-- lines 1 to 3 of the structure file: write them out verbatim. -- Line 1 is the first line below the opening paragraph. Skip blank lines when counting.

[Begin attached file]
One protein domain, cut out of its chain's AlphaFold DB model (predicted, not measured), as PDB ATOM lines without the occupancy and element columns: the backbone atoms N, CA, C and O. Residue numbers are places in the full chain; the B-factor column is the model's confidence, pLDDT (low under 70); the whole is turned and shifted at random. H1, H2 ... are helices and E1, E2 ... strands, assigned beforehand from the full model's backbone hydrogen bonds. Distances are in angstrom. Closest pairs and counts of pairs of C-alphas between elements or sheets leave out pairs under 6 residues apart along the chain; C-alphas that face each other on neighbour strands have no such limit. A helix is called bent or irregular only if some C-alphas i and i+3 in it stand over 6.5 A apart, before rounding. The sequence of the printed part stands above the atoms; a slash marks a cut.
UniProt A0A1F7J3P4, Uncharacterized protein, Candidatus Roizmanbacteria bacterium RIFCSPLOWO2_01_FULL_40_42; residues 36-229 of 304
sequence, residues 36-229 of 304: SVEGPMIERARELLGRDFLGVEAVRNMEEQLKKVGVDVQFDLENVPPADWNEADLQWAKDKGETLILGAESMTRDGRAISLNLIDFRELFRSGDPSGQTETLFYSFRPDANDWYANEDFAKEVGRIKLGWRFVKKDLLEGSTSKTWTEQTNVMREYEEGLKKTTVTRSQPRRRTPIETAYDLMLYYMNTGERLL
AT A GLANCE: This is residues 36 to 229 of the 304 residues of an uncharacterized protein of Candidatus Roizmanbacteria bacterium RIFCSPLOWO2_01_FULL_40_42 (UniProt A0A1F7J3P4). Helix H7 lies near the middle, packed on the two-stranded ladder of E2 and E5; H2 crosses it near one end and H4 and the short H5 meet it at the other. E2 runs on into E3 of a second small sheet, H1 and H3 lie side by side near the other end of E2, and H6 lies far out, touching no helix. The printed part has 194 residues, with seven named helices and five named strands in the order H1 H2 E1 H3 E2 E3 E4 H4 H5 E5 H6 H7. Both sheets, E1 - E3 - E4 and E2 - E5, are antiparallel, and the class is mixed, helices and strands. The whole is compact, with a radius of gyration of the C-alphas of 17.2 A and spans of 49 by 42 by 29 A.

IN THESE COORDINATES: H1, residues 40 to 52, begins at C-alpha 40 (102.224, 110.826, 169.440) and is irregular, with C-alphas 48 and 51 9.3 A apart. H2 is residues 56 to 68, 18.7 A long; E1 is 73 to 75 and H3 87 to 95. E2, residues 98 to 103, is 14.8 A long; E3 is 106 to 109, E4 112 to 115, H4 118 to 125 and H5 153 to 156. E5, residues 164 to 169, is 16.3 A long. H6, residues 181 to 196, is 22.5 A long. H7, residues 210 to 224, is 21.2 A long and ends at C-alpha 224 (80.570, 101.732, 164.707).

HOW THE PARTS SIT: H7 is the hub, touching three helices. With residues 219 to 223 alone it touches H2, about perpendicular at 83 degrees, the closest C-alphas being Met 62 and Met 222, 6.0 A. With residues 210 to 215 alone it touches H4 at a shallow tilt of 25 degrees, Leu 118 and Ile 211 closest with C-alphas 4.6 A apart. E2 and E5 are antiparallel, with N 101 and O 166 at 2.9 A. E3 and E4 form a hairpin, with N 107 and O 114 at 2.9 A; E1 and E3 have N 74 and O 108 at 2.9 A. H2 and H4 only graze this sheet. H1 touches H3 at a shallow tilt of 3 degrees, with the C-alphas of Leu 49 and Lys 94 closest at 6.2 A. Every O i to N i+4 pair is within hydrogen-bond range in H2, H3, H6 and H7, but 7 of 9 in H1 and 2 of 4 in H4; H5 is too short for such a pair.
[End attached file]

UniProt A0A1F7J3P4, Uncharacterized protein, Candidatus Roizmanbacteria bacterium RIFCSPLOWO2_01_FULL_40_42; residues 36-229 of 304
sequence, residues 36-229 of 304: SVEGPMIERARELLGRDFLGVEAVRNMEEQLKKVGVDVQFDLENVPPADWNEADLQWAKDKGETLILGAESMTRDGRAISLNLIDFRELFRSGDPSGQTETLFYSFRPDANDWYANEDFAKEVGRIKLGWRFVKKDLLEGSTSKTWTEQTNVMREYEEGLKKTTVTRSQPRRRTPIETAYDLMLYYMNTGERLL
AT A GLANCE: This is residues 36 to 229 of the 304 residues of an uncharacterized protein of Candidatus Roizmanbacteria bacterium RIFCSPLOWO2_01_FULL_40_42 (UniProt A0A1F7J3P4). Helix H7 lies near the middle, packed on the two-stranded ladder of E2 and E5; H2 crosses it near one end and H4 and the short H5 meet it at the other. E2 runs on into E3 of a second small sheet, H1 and H3 lie side by side near the other end of E2, and H6 lies far out, touching no helix. The printed part has 194 residues, with seven named helices and five named strands in the order H1 H2 E1 H3 E2 E3 E4 H4 H5 E5 H6 H7. Both sheets, E1 - E3 - E4 and E2 - E5, are antiparallel, and the class is mixed, helices and strands. The whole is compact, with a radius of gyration of the C-alphas of 17.2 A and spans of 49 by 42 by 29 A.